Grock said no prayer and uttered no pity; but in some dark way his mind was moved, as even the dark and mighty swamp will sometimes move like a living thing; and as such men will, when feeling for the first time faintly on their defence before they know not what, he tried to formulate his only faith and confront it with the stark universe and the staring moon.

"After and before the deed the German Will is the same. It cannot be broken by changes and by time, like that of those others who repent. It stands outside time like a thing of stone, looking forward and backward with the same face."

The silence that followed lasted long enough to please his cold vanity with a certain sense of portent; as if a stone figure had spoken in a valley of silence. But the silence began to thrill once more with a distant whisper which was the faint throb of horsehoofs; and a moment later the sergeant came galloping, or rather racing, back along the uplifted road, and his scarred and swarthy visage was no longer merely grim but ghastly in the moon.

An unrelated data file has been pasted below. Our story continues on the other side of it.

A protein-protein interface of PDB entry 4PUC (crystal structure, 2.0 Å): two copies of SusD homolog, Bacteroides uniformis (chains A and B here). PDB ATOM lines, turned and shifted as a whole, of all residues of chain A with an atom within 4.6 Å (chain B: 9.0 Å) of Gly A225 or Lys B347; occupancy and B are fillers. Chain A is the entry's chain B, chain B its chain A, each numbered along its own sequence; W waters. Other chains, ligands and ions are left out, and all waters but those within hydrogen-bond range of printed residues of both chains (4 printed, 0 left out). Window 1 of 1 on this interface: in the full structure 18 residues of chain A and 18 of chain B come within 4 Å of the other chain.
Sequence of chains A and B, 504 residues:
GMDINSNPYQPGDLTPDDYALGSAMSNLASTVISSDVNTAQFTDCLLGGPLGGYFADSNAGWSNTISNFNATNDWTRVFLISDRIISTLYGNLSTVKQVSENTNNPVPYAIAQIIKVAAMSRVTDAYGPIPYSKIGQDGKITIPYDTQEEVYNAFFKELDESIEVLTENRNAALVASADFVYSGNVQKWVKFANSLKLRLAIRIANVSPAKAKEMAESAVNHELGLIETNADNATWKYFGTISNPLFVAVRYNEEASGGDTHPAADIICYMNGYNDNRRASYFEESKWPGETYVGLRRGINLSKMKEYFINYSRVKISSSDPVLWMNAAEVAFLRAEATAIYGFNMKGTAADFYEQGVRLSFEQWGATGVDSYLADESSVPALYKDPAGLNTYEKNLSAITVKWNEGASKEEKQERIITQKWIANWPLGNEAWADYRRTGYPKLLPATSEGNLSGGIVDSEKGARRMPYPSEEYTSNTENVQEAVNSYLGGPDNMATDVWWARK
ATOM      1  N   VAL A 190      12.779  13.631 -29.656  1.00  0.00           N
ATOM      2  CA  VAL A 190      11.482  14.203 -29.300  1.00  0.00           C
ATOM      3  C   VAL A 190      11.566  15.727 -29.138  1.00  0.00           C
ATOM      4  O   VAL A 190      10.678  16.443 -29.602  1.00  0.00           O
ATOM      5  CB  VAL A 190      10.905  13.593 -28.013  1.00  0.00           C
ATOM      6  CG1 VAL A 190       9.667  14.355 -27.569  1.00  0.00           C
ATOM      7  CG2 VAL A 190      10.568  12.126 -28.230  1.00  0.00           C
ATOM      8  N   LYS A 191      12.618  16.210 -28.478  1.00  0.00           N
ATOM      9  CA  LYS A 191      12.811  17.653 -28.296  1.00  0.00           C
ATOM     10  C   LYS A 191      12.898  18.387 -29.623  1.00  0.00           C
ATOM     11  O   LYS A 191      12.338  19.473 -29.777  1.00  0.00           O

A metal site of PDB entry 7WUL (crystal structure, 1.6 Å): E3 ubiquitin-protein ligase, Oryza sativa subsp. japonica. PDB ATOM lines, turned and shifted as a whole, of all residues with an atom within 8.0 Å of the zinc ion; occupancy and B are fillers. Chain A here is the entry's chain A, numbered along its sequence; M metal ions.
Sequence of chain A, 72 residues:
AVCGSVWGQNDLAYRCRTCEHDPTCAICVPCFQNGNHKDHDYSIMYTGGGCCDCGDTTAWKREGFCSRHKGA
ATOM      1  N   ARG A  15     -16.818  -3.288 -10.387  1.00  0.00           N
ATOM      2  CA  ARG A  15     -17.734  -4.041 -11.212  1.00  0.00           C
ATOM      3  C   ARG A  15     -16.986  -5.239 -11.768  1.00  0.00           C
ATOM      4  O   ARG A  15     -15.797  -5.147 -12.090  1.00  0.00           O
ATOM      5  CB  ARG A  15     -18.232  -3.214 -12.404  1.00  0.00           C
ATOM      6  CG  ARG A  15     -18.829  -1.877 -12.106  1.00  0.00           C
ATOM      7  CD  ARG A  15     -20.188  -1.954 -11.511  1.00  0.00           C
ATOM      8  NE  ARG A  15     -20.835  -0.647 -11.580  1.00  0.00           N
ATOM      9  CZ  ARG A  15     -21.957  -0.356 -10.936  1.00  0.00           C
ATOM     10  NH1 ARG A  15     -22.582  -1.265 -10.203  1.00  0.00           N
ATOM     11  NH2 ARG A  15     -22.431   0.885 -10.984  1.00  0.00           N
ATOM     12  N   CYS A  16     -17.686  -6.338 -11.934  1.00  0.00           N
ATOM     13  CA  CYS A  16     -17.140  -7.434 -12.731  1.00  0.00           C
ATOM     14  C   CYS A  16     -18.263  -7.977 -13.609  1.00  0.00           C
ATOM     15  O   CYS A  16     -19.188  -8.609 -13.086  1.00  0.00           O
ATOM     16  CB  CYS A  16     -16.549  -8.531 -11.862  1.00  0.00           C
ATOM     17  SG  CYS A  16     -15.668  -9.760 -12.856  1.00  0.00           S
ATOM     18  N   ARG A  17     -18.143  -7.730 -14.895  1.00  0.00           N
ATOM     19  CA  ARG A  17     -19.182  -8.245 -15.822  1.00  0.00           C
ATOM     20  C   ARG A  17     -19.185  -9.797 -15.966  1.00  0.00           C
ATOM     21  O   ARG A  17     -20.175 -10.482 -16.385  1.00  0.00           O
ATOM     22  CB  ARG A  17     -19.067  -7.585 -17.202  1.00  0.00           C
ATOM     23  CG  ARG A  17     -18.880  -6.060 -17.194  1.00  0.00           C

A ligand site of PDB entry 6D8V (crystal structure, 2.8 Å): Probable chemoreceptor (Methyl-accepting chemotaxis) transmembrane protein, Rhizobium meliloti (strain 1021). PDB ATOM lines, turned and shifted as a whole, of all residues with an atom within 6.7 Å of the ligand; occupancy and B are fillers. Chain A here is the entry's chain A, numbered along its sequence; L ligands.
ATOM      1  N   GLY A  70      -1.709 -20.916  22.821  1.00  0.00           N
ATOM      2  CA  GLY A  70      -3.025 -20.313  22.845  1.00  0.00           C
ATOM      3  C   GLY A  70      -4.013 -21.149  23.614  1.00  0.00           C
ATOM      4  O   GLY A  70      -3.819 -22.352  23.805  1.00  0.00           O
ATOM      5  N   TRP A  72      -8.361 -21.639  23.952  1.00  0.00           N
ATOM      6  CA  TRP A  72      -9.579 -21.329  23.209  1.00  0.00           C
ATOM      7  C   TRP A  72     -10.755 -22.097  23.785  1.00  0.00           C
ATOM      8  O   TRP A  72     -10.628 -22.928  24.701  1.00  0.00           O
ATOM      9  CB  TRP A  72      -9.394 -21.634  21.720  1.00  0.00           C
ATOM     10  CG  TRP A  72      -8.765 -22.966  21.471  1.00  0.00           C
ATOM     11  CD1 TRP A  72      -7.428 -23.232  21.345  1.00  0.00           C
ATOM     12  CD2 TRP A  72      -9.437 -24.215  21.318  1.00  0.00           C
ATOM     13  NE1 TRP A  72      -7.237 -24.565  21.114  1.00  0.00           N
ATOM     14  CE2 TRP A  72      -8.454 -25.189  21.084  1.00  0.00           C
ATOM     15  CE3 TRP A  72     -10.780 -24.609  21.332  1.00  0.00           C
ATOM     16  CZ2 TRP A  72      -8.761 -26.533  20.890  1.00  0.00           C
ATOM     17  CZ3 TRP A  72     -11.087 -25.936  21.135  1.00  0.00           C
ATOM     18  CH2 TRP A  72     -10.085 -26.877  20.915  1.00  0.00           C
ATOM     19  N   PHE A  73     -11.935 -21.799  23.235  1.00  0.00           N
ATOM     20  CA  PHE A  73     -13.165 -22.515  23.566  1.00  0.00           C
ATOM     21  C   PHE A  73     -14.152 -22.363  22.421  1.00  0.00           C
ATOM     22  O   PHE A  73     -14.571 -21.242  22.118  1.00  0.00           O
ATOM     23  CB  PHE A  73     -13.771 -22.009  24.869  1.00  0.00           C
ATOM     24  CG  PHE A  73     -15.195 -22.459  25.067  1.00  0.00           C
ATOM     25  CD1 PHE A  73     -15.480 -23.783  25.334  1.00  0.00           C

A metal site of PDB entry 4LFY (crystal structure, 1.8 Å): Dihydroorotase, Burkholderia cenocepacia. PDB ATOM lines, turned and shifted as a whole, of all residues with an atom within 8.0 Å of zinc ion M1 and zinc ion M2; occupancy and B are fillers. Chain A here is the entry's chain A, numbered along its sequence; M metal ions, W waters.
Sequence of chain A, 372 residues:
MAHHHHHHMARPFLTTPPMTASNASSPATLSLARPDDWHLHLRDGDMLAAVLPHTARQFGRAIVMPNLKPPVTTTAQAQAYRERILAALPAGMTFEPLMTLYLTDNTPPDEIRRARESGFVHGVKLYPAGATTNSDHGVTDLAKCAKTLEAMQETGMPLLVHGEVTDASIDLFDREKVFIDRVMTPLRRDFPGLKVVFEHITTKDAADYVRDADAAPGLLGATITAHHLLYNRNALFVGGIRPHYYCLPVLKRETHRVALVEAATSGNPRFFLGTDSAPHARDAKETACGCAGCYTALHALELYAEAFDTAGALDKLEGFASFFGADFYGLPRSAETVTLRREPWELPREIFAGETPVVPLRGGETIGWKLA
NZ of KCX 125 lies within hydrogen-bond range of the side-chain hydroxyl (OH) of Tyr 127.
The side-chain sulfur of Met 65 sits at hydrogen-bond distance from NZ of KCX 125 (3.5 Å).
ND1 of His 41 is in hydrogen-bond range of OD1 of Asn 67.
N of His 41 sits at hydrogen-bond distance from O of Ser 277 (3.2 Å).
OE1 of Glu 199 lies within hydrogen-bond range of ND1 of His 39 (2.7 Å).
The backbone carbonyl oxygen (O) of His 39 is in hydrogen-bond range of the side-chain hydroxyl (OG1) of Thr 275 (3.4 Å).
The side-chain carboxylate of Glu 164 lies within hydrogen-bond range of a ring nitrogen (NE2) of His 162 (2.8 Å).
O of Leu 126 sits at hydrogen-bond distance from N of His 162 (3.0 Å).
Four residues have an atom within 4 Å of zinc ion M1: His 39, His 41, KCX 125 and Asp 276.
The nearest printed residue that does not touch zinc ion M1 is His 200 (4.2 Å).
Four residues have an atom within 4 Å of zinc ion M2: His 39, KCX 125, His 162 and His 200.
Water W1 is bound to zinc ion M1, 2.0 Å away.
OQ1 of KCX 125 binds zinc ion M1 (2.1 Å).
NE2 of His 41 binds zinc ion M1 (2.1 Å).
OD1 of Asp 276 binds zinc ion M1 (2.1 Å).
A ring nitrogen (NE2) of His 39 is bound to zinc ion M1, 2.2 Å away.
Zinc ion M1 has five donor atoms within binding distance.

"Marshal," he said, saluting with a strange stiffness, "I have seen Petrowski the Pole!"

"Haven't they buried him yet?" asked the Marshal, still staring down and in some abstraction.

"If they have," said Schwartz, "he has rolled the stone away and risen from the dead."

He stared in front of him at the moon and marshes; but, indeed, though he was far from being a visionary character, it was not these things that he saw, but rather the things he had just seen. He had, indeed, seen Paul Petrowski walking alive and alert down the brilliantly illuminated main avenue of that Polish town to the very beginning of the causeway; there was no mistaking the slim figure with plumes of hair and tuft of Frenchified beard which figured in so many private albums and illustrated magazines. And behind him he had seen that Polish town aflame with flags and firebrands and a population boiling with triumphant hero-worship, though perhaps less hostile to the government than it might have been, since it was rejoicing at the release of its popular hero.